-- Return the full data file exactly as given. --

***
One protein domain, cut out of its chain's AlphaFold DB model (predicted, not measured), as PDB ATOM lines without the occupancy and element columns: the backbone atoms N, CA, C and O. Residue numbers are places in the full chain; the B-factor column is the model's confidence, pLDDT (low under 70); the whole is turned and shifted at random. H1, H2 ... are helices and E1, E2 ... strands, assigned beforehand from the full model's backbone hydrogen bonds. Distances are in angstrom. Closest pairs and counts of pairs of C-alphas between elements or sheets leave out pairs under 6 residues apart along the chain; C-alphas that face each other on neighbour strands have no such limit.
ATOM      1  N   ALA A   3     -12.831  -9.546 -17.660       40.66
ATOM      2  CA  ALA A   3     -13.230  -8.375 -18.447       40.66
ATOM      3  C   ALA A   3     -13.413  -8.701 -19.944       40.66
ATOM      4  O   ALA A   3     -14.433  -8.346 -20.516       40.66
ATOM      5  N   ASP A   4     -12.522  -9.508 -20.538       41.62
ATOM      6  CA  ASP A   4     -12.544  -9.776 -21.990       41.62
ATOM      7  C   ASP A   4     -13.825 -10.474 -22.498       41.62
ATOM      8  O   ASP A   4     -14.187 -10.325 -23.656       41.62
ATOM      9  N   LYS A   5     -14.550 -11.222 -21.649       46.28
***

One protein domain, cut out of its chain's AlphaFold DB model (predicted, not measured), as PDB ATOM lines without the occupancy and element columns: the backbone atoms N, CA, C and O. Residue numbers are places in the full chain; the B-factor column is the model's confidence, pLDDT (low under 70); the whole is turned and shifted at random. H1, H2 ... are helices and E1, E2 ... strands, assigned beforehand from the full model's backbone hydrogen bonds. Distances are in angstrom. Closest pairs and counts of pairs of C-alphas between elements or sheets leave out pairs under 6 residues apart along the chain; C-alphas that face each other on neighbour strands have no such limit.
ATOM      1  N   ALA A   3     -12.831  -9.546 -17.660       40.66
ATOM      2  CA  ALA A   3     -13.230  -8.375 -18.447       40.66
ATOM      3  C   ALA A   3     -13.413  -8.701 -19.944       40.66
ATOM      4  O   ALA A   3     -14.433  -8.346 -20.516       40.66
ATOM      5  N   ASP A   4     -12.522  -9.508 -20.538       41.62
ATOM      6  CA  ASP A   4     -12.544  -9.776 -21.990       41.62
ATOM      7  C   ASP A   4     -13.825 -10.474 -22.498       41.62
ATOM      8  O   ASP A   4     -14.187 -10.325 -23.656       41.62
ATOM      9  N   LYS A   5     -14.550 -11.222 -21.649       46.28